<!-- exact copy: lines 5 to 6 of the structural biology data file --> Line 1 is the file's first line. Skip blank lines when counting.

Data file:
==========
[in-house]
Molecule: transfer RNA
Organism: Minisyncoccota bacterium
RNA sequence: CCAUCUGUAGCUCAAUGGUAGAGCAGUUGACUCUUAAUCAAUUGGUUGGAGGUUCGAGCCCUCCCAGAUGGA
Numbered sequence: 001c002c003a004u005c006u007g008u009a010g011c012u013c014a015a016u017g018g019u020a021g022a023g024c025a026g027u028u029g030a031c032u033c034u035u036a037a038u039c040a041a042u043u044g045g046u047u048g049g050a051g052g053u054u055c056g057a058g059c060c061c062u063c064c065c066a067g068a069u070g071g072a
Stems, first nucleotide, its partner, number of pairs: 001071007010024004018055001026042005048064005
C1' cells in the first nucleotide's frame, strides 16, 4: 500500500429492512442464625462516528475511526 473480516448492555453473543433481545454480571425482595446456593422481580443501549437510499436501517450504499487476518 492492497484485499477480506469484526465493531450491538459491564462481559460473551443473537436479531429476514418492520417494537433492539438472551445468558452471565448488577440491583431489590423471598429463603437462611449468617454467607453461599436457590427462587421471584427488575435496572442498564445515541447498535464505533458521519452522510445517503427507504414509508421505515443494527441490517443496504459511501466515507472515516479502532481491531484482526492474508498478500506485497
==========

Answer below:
Numbered sequence: 001c002c003a004u005c006u007g008u009a010g011c012u013c014a015a016u017g018g019u020a021g022a023g024c025a026g027u028u029g030a031c032u033c034u035u036a037a038u039c040a041a042u043u044g045g046u047u048g049g050a051g052g053u054u055c056g057a058g059c060c061c062u063c064c065c066a067g068a069u070g071g072a
Stems, first nucleotide, its partner, number of pairs: 001071007010024004018055001026042005048064005